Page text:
OTTAWA - Canada's vehicle manufacturers are poised to have their most profitable year in a decade in 2012, according to the Conference Board of Canada.

The Ottawa-based economic forecaster estimates the industry will have $1.35 billion in pre-tax profits this year, its best year since 2002.

"The industry will continue to benefit from brisk growth in vehicle sales, both this year and next," said Michael Burt, director, industrial economic trends.

Burt noted that while Canadian sales are set to surpass their pre-recession level this year, sales in the United States are not expected to return to 2007 volumes until 2014.

"This increasing U.S. demand is expected to lead to a prolonged recovery in Canadian auto exports," he said.

Through the first eight months of 2012, Canadian automotive production rose almost 20 per cent compared with the same period last year, according to the Conference Board report.

Sales in Canada surged 7.1 per cent between January and August of this year and are on track to reach 1.72 million vehicles — the most since 2002.

Across Canada, truck sales continued to outnumber passenger car purchases, particularly in the Prairies where brisk activity in the mining and construction industries is driving sales.

Sales to the U.S. have posted double-digit sales growth three years in a row, culminating in a 15 per cent increase in Canadian exports this year.

Yet, U.S. sales remain 1.7 million units below where they stood in 2007, leaving room for further growth assuming that Congress and the White House take measures to avoid the looming "fiscal cliff" — the combination of big U.S. government spending cuts and the end of Bush-era tax breaks set to kick in automatically at the start of 2013.

Going forward, production growth will slow over the next five years from this year's "torrid pace," with Canadian sales gains limited because demand that built up during the recession "has effectively dried out," the report said.

The Conference Board also noted that General Motors will close one of its Oshawa plants in 2014 and growth in sales will also start to level off in the United States.

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  • <strong>EDDIE ALTERMAN, EDITOR IN CHIEF, <em>CAR AND DRIVER</em></strong> <strong>Current Car:</strong> 1983 Mercedes-Benz 300D <strong>Car Pick:</strong> Mercedes-Benz E63 AMG wagon ($98,950) I need a wagon. Sedans don’t have the room to haul my various creams and unguents, and I’m not about get a faux off-roading crossover—if I’m going to buy something with capabilities I’ll never use, it better actually have those capabilities. Also, I need performance, ideally allied to the sort of vector-locking, road-crushing chassis that Mercedes-Benz makes. But Mercedes only makes one wagon, and so I must choose—via special order—the E-class five-door with the monster engine, enhanced with the performance package. As for gas mileage? Don’t worry, it’s got an Eco mode. <em>COURTESY OF MERCEDES-BENZ.</em>

  • <strong>BRETT BERK, AUTOMOTIVE COLUMNIST, <a href="" target="_hplink"><em>VANITY FAIR</em></a></strong> <strong>Current Cars:</strong> 2004 BMW 325i Sport, 1972 GMC Suburban 4x4 <strong>Car Pick:</strong> 2013 Audi A7 Prestige ($75,920) No two-seat Porsche Boxster S for me. My boyfriend and our best moviegoing upstate gays require my chauffeuring skills every weekend—as does the local dump. And while I’d prefer a wagon, BMW’s new hatchback 3-er hasn’t yet hatched. But this mesomorphic five-door—Those ravaging eyes! Those swimmer’s thighs!—will do nicely, with class-trumping cargo room, surrounded by pure class. Combine this with all-wheel drive, a powerfully efficient engine, and the world’s most usable infotainment interface, and you have one vehicle that melds, and supersedes, the strengths of both my current rides. I’d slather mine in brown on brown—so darkly chocolate you can taste the bitterness. <em>COURTESY OF AUDI.</em>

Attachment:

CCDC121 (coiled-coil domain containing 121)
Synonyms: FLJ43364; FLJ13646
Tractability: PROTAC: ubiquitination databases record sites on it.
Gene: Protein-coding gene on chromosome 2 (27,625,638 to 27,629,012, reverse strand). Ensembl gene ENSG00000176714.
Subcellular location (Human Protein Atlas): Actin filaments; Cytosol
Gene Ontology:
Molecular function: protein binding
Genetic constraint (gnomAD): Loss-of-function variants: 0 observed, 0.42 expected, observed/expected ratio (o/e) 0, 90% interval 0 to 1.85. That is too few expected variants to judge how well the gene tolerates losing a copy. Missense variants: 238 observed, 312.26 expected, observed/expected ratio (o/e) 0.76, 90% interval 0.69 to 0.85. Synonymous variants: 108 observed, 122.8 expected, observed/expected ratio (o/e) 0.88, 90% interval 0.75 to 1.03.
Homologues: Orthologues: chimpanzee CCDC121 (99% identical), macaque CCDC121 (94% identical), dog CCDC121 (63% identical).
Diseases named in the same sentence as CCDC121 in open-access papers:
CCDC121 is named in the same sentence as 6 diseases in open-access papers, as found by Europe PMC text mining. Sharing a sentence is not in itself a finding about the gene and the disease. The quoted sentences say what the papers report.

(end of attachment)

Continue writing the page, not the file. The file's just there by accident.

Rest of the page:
• <strong>ANDREW DEL-COLLE, ASSOCIATE EDITOR, <em>POPULAR MECHANICS</em></strong> <strong>Current Car:</strong> None <strong>Car Pick:</strong> Mini John Cooper Works Convertible ($51,723) As a bigger guy, I naturally gravitate toward smaller cars. Or maybe they gravitate toward me. Either way, a fully loaded, manual John Cooper Works convertible would be my pick at this time in my life. I just moved to Brooklyn, so size is key when parking or slaloming through the NYC streets. And for traveling, I only need enough room to haul me and my girlfriend, and a bag for each of us. More importantly, <em>Have you driven a manual Mini?</em> You won’t stop smiling for days. Toss in the J.C.W.’s 208-hp turbocharged engine and you’ve cooked up pure crack on wheels. <em>COURTESY OF MINI.</em>

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  • <strong>JAKE FISHER, DIRECTOR OF AUTO TESTING, <em>CONSUMER REPORTS</em> CARS</strong> <strong>Current Cars:</strong> Consumer Reports’ test cars <strong>Car Pick:</strong> 2013 Hyundai Veloster ($19,450) Why choose a front-wheel-drive Hyundai with no power? The Veloster is a modern-day Honda CRX. While it’s based on a subcompact, it’s fun to drive, looks cool, is surprisingly functional, and barely uses any gasoline, no matter how hard you beat on it. Plus, there’s lots of room for my kids and their stuff. A Scion FRS may be more fun at speed, but I figure I’ll always own a purpose-built track car, and I’ll still be able afford one—or three—after forking over only $20K for the Veloster. <em>COURTESY OF HYUNDAI.</em>